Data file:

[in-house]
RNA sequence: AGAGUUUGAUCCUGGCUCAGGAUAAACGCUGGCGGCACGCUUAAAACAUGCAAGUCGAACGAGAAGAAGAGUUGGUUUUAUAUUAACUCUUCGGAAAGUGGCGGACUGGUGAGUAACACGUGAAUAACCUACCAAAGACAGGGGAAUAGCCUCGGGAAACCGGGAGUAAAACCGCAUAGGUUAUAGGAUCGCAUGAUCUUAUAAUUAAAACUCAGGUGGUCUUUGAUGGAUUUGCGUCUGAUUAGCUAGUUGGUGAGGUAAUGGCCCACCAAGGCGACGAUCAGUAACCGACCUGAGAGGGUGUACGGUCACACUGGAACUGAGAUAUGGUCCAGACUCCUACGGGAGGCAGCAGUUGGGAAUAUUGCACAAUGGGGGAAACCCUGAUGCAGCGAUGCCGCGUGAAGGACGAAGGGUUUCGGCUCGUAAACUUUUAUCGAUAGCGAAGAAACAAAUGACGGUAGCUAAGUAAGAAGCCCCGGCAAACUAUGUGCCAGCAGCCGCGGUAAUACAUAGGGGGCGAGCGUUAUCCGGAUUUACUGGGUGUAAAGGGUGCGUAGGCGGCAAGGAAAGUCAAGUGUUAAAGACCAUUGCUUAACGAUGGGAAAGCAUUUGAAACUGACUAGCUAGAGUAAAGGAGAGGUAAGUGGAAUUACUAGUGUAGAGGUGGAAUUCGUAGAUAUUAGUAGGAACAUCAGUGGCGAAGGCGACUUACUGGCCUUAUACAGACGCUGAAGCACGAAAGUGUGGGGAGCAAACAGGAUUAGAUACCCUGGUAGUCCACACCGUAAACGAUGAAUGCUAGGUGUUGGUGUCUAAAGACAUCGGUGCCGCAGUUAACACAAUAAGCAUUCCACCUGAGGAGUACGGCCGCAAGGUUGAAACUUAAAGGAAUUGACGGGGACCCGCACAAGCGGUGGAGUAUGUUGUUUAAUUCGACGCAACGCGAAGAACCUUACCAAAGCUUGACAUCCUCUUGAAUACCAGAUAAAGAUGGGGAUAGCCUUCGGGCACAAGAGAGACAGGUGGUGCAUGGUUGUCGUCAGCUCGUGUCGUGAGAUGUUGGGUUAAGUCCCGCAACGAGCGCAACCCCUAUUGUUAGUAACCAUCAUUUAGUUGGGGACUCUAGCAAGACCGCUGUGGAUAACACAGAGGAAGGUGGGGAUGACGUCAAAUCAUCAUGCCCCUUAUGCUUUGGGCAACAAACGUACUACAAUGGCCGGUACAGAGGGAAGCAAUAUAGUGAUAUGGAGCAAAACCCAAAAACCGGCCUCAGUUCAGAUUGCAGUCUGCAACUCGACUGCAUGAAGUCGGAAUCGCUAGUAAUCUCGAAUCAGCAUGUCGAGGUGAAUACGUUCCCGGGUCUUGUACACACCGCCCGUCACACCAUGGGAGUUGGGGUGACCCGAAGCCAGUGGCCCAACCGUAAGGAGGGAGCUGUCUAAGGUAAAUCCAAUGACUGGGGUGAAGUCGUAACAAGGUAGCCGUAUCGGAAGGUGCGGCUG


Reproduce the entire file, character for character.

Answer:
[in-house]
RNA sequence: AGAGUUUGAUCCUGGCUCAGGAUAAACGCUGGCGGCACGCUUAAAACAUGCAAGUCGAACGAGAAGAAGAGUUGGUUUUAUAUUAACUCUUCGGAAAGUGGCGGACUGGUGAGUAACACGUGAAUAACCUACCAAAGACAGGGGAAUAGCCUCGGGAAACCGGGAGUAAAACCGCAUAGGUUAUAGGAUCGCAUGAUCUUAUAAUUAAAACUCAGGUGGUCUUUGAUGGAUUUGCGUCUGAUUAGCUAGUUGGUGAGGUAAUGGCCCACCAAGGCGACGAUCAGUAACCGACCUGAGAGGGUGUACGGUCACACUGGAACUGAGAUAUGGUCCAGACUCCUACGGGAGGCAGCAGUUGGGAAUAUUGCACAAUGGGGGAAACCCUGAUGCAGCGAUGCCGCGUGAAGGACGAAGGGUUUCGGCUCGUAAACUUUUAUCGAUAGCGAAGAAACAAAUGACGGUAGCUAAGUAAGAAGCCCCGGCAAACUAUGUGCCAGCAGCCGCGGUAAUACAUAGGGGGCGAGCGUUAUCCGGAUUUACUGGGUGUAAAGGGUGCGUAGGCGGCAAGGAAAGUCAAGUGUUAAAGACCAUUGCUUAACGAUGGGAAAGCAUUUGAAACUGACUAGCUAGAGUAAAGGAGAGGUAAGUGGAAUUACUAGUGUAGAGGUGGAAUUCGUAGAUAUUAGUAGGAACAUCAGUGGCGAAGGCGACUUACUGGCCUUAUACAGACGCUGAAGCACGAAAGUGUGGGGAGCAAACAGGAUUAGAUACCCUGGUAGUCCACACCGUAAACGAUGAAUGCUAGGUGUUGGUGUCUAAAGACAUCGGUGCCGCAGUUAACACAAUAAGCAUUCCACCUGAGGAGUACGGCCGCAAGGUUGAAACUUAAAGGAAUUGACGGGGACCCGCACAAGCGGUGGAGUAUGUUGUUUAAUUCGACGCAACGCGAAGAACCUUACCAAAGCUUGACAUCCUCUUGAAUACCAGAUAAAGAUGGGGAUAGCCUUCGGGCACAAGAGAGACAGGUGGUGCAUGGUUGUCGUCAGCUCGUGUCGUGAGAUGUUGGGUUAAGUCCCGCAACGAGCGCAACCCCUAUUGUUAGUAACCAUCAUUUAGUUGGGGACUCUAGCAAGACCGCUGUGGAUAACACAGAGGAAGGUGGGGAUGACGUCAAAUCAUCAUGCCCCUUAUGCUUUGGGCAACAAACGUACUACAAUGGCCGGUACAGAGGGAAGCAAUAUAGUGAUAUGGAGCAAAACCCAAAAACCGGCCUCAGUUCAGAUUGCAGUCUGCAACUCGACUGCAUGAAGUCGGAAUCGCUAGUAAUCUCGAAUCAGCAUGUCGAGGUGAAUACGUUCCCGGGUCUUGUACACACCGCCCGUCACACCAUGGGAGUUGGGGUGACCCGAAGCCAGUGGCCCAACCGUAAGGAGGGAGCUGUCUAAGGUAAAUCCAAUGACUGGGGUGAAGUCGUAACAAGGUAGCCGUAUCGGAAGGUGCGGCUG